The Dark Coast
After leaving Venezuela, we made our way to Northeast Brazil, far out on the tip of South America, where we were actually closer to Africa than Central America. It is a very remote area, and we took a regular bus followed by a dune buggy the last 20 km to a small fishing village called Jericoacoara. The last part of the journey was a drive along the sandy beach since there are no regular roads to the village. It´s an amazing place, an oasis of palm trees and greenery surrounded by hundreds of miles of golden sand dunes. It´s hard to describe the beauty of walking out on the vast dune field under the blue half light of the moon after taking sunset photos. The rolling dunes spread out to the horizon on one side while the ocean waves crash in a regular rhythm on the other. The tide fluctuation is huge and you can walk out about a mile on the wet sand at low tide. Low tide was at night, and we made a routine of walking far out on the flats by moonlight. The cool light of the moon made the distant dunes loom larger than life, and they were reflected perfectly onto the glassy plain of wet sand surrounding us. The horizon seemed to merge together and you got this extraordinary sense that you were walking through the star filled empty sky. The bathing warmth of the evening sea breeze added to otherworldly feel of the place. We met a few really cool locals there and had some interesting conversations about Brazil. We also imbibed in the local mojitos and capirinas from street stalls on the sandy streets. There was a good mix of rustic posada restaurants with surprisingly good pizza and Brazilian reggae music at night. We walked barefoot everywhere and felt very safe there (unlike other parts of Brazil). It was a very special place and we spent a few more days there than we originally planned.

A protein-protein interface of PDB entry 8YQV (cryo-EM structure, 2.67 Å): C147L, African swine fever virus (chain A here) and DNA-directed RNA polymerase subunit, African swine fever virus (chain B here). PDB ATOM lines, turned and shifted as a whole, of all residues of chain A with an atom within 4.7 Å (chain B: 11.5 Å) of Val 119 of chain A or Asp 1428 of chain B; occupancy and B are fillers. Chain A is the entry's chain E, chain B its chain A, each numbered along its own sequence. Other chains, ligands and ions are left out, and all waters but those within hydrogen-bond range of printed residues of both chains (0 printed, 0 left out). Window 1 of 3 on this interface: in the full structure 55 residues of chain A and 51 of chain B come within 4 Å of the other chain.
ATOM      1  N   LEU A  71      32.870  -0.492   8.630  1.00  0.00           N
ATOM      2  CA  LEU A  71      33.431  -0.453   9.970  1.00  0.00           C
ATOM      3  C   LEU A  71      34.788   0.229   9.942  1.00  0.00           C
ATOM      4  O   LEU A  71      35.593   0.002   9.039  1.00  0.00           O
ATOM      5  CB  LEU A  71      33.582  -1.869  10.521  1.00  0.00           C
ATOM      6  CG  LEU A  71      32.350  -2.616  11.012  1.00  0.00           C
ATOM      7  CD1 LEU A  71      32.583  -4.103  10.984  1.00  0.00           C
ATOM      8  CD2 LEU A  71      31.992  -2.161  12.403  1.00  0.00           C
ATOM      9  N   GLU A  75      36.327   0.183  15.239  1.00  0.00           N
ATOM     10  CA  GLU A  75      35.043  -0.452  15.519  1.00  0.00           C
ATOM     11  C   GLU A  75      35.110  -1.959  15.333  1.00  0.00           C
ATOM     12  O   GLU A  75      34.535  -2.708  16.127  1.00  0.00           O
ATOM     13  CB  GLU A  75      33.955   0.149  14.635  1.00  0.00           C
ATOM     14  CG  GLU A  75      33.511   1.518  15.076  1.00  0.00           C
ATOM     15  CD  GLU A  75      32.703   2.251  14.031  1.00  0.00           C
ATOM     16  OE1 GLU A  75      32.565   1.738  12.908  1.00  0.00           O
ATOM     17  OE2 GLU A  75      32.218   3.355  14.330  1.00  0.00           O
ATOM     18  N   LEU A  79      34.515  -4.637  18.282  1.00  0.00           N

Purchase a limited edition print: